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Marijuana Product Investing

Branding and Products Enter Spotlight

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Given that states like Colorado, Washington, and now Vermont are moving rapidly to reform existing state legislative frameworks to accommodate the newly-legalized status of medical and recreational marijuana, it’s obvious that marketing, branding, and advertising would not lag far behind.

Thus, Los Angeles-based marketing and PR consultant Cheryl Shuman has embarked on a rebranding campaign. It helps that Shuman is also the founder of a medical marijuana collective.

From the Huffington Post:

starbucks water pipe
Source: Huffington Post

“The High Times generation that came with all their pot leafs and all that, they’re there, but the new weed consumer is a successful, professional and most likely female client,” said Shuman, who represents several companies that manufacture smoking gadgets and consults with television and film studios contemplating how to depict marijuana smokers. “The thought of being associated with the whole druggie loser scene is not appealing to them, which is why the branding is changing.”

California is as good of an incubator as any for such an image-makeover for a drug long associated with free-wheeling hippie culture. Shuman, for example, has put her connections and Hollywood base to work reforming depictions of marijuana usage in high-profile TV shows like NBC’s “Law and Order.”

Product placement matters, and Shuman ought to know. She was responsible for Tom Cruise sporting Ray-Ban Wayfarers in Risky Business (1983). The model promptly went on to sell in the hundreds of thousands over the following few months. Clearly, there’s a lot the embryonic marijuana industry can gain from strategic product placement and a radical makeover.

In perhaps the clearest sign that change is in the air, the ArcView Group of San Francisco—a group that aims to match up investors with businesses in the marijuana sector—held a recent conference right on Wall Street. Interestingly, all the companies featured at the conference were what we may call “peripheral” companies; these are not companies directly associated with growing and producing the marijuana plant. Rather, they service the core industry by providing a wide range of support services—from product tracking software to security systems.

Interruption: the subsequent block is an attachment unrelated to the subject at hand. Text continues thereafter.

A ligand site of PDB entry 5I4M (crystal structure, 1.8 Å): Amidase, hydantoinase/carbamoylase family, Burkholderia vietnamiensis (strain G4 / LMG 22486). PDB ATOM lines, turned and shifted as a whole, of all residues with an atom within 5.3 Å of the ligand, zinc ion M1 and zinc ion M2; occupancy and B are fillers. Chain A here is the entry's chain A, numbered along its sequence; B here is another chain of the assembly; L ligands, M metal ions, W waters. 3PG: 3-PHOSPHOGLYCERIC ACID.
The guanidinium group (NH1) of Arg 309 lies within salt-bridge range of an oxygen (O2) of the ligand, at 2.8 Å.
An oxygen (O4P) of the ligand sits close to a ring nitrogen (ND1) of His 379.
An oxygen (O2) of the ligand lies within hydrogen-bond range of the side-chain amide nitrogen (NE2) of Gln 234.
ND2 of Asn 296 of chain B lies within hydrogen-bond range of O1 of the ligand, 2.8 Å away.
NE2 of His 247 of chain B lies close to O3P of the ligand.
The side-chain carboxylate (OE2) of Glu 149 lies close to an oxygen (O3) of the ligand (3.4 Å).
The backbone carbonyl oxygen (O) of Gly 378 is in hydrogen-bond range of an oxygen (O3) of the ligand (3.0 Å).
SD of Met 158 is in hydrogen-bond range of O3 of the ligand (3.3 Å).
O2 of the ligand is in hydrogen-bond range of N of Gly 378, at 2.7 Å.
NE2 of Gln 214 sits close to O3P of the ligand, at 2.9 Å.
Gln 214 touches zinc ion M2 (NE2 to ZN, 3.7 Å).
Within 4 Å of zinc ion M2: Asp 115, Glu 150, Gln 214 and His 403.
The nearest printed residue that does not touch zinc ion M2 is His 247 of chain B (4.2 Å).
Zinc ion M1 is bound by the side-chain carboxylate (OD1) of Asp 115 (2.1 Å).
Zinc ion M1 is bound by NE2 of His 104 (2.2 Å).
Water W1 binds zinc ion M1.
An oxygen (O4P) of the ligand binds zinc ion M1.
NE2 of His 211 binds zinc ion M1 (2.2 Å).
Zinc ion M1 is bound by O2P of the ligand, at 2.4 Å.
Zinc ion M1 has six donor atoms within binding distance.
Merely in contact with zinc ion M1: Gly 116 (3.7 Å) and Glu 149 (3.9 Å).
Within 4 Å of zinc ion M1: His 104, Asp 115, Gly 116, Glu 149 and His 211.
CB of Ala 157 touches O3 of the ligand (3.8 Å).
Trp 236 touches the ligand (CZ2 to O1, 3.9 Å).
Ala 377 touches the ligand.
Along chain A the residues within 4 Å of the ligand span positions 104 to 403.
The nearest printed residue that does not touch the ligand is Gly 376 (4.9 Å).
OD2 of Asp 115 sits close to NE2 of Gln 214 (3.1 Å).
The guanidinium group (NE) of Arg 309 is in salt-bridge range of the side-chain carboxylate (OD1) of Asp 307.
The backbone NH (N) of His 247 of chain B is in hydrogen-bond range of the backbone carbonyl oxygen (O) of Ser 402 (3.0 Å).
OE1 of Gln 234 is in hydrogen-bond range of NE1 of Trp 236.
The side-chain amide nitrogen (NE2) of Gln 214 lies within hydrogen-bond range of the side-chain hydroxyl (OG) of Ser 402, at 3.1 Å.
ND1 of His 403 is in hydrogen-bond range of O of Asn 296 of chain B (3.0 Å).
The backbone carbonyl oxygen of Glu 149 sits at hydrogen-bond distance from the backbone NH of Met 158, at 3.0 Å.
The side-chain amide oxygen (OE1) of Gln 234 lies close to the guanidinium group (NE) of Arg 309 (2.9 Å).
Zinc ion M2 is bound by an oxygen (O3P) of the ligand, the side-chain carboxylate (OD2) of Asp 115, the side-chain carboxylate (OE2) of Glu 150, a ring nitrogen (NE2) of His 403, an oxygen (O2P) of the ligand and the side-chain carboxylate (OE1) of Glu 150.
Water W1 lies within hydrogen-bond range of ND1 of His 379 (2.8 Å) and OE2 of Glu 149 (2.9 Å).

Considering that there are now 18 states (and D.C.) that approve the legal use of medical marijuana—and that six more states have similar bills in process—it’s clear that now is a good time for investors to begin getting involved in the action.

ArcView presently claims 60 investor members, thirty-five of whom were in attendance, reports Private Wealth.

A Wide Range of Options

Some of the companies and products showcased at the conference provide an enlightening glimpse into just how diversified the growing marijuana industry already is.

Take Dixie Elixirs and Edibles, for example. Dixie is a portfolio company of the larger Medical Marijuana Inc (OTC: MJNA). The company specializes in manufacturing and providing a whole range of edible products infused with the key marijuana ingredients, and it also offers marijuana capsules for those patients who cannot smoke.

Between 2011 and 2012, Dixie’s revenues expanded by 158 percent. And this year’s sales are expected to be up threefold from 2012’s figures.

And then there’s Privateer Holdings based in Seattle. Privateer is the marijuana sector’s only existing private equity firm. It’s a holding company that offers investors preferred stock, and thus far the company has already achieved $5 million in capital investment based on a target of $7 million.

As the Huffington Post elaborates, some of the other interesting wares on offer include Royght!’s accessory that fits onto standard Starbucks (NASDAQ: SBUX) cups, turning it into a water pipe; Rodawg’s range of high-end stylish marijuana accessories; and Buckle Puffer’s stainless steel belt buckle/marijuana pipe.

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Rather than being dismissed as gimmicks, it’s worth considering the sheer variety of solutions being developed in response to the varying needs of the marijuana sector.

Right now, the big problem for everyone is the federal legislative framework, which still views marijuana as completely illegal. It’s hard to see how that can persist given that state after state is revising its legislature to approve marijuana for medical—and in some cases even recreational—use.

However, for the present, marijuana entrepreneurs need to wrestle with an unfriendly market when it comes to legal and financial representation. That, paradoxically, creates opportunities for companies like Privateer to develop systems that bypass the conventional infrastructure completely and offer new routes for financial bankrolling.

 

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